R. C. Sproul examines twelve promises found in Scripture, and how they relate to the Christian life. It is part the Crucial Questions Series, a thorough introduction to matters critical to Christian life.
Five years ago, I was watching the church I had planted, Saint Peter Presbyterian, experience rapid and significant growth. Our body life, our sacred community, was enjoying such rich blessing, such sweet fellowship, that families from across the country were packing up and moving to be a part of it. My little ministry, the Highlands Study Center, was just beginning to grow. My book on homeschooling was taking off. I was getting ready to travel to South Korea to teach homeschoolers there, as well as teach at a seminary for a week or so. Three times I had been invited to teach for two weeks on a Christian radio program that ran on nearly three hundred stations. God had blessed my wife and me with six lovely children. It was a joyful time.
Then, on New Year’s Eve, we received word that my dear wife had breast cancer. The next day, I lost a job that I loved, that I had prayed I would have until the day I died. My trip was cancelled.
Our church body responded in power, offering love and assistance such that we felt most potently the love of Jesus. Denise was positively heroic, never complaining through the surgeries, the chemotherapy, and the radiation. The children likewise were heroes, taking this challenge in stride and trusting in the providence of God. We determined, even while Denise was going through treatments, to move forward with our plans to build a new house. We sold our house and moved out, but our new house would not be ready for two more months. Over those months, we “moved” our rather large family twenty-four times, from this family to that, from these friends to those.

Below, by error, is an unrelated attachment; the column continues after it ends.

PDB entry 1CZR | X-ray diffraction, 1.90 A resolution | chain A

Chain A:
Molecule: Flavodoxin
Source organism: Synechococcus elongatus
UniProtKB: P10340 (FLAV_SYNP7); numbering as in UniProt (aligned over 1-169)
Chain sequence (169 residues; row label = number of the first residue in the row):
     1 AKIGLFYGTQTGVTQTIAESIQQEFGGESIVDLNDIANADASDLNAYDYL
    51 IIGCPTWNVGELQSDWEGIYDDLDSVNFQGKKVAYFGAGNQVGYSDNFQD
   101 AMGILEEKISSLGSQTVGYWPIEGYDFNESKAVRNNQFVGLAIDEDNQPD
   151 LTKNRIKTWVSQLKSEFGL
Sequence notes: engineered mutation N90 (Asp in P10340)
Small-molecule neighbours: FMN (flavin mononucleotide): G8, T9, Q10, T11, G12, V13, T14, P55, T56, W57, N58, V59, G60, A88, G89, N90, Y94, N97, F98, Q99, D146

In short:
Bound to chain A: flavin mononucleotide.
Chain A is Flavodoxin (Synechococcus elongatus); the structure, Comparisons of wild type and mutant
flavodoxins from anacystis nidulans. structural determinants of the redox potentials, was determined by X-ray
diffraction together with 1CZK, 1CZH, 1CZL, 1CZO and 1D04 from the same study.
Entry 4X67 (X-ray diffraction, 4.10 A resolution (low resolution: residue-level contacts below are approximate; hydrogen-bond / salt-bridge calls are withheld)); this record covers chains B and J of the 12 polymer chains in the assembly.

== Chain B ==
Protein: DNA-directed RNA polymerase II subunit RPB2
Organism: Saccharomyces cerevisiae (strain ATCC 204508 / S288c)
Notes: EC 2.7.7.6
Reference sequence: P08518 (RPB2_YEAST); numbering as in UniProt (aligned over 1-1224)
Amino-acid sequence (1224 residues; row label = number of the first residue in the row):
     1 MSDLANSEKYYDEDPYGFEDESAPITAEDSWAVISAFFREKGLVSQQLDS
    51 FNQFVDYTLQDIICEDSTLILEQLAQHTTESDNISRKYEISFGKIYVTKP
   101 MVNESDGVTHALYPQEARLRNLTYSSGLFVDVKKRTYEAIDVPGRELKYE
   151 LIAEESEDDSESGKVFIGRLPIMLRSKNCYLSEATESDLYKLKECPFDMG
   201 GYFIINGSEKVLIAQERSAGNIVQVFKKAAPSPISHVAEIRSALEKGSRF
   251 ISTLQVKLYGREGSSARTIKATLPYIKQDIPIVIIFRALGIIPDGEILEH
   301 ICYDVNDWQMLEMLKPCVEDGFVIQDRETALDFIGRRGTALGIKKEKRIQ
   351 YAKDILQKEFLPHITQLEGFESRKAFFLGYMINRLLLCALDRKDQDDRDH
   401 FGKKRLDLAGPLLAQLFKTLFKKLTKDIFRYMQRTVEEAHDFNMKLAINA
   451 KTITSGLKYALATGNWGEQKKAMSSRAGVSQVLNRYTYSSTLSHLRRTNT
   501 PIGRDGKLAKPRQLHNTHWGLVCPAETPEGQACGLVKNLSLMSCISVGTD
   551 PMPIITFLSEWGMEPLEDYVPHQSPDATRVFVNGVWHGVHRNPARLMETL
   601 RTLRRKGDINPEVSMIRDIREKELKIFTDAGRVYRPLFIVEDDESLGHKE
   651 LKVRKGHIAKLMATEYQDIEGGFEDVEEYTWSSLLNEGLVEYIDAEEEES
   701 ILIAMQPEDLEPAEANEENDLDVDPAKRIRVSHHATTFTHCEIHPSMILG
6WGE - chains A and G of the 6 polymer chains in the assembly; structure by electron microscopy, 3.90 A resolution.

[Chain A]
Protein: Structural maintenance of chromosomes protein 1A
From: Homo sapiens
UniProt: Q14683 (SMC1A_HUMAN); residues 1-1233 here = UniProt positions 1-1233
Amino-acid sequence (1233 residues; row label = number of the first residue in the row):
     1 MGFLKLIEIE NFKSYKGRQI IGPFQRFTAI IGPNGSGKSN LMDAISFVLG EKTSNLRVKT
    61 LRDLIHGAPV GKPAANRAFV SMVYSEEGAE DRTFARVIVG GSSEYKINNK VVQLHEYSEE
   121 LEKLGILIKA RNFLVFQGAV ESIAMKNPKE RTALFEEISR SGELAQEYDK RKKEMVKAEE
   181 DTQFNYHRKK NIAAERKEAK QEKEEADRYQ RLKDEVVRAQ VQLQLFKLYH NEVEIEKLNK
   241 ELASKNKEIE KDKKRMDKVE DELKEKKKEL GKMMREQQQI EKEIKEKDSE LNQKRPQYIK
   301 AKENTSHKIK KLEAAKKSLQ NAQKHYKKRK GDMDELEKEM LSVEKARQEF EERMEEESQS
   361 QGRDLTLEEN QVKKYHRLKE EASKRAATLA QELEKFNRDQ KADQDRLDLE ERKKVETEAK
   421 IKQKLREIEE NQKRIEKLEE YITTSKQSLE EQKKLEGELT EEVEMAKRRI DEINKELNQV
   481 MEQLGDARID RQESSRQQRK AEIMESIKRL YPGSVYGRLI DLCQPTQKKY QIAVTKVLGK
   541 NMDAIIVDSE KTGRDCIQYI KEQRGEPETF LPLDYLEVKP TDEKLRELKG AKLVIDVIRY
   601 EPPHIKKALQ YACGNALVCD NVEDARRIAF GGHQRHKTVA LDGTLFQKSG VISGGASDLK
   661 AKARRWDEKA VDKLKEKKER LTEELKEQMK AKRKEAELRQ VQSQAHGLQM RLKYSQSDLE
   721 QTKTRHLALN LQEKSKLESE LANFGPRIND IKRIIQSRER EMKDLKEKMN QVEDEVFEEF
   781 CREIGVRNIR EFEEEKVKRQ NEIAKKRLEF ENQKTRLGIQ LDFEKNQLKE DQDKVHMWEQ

Denise’s body began to heal. Her hair grew back, and we happily moved into our new home. It was not long, however, before we faced more challenges. Less than two years after Denise’s treatments ended, I was diagnosed with cancer. I had surgery and went through six months of intense chemotherapy. About this same time, controversy erupted in the church where I serve, controversy fueled by a deadly combination of my sins and failures and the sins and failures of others. God had sent me a long string of hard providences.
This was the context in which I was writing this book. Throughout these ordeals, God was tender toward me. I went to bed each night not thinking about this ministry success or that, but remembering that while my enemies were rejoicing over my sin, my Father in heaven was rejoicing over my forgiveness. I went to bed knowing that even if all the world believed me to be the Devil, the Devil himself knew that I belonged to Jesus. I went to bed knowing that given how much this all hurt, it must be good for me.
God, of course, did not leave me with only words. He reminded me throughout all this that I still had friends. I woke up each morning knowing that my wife loved me and was with me. I sat down to every meal knowing that God had blessed me with flourishing olive plants (Ps 128). Indeed, in the midst of these trials, God blessed our family with our youngest blessing, Reilly, who came to us via adoption.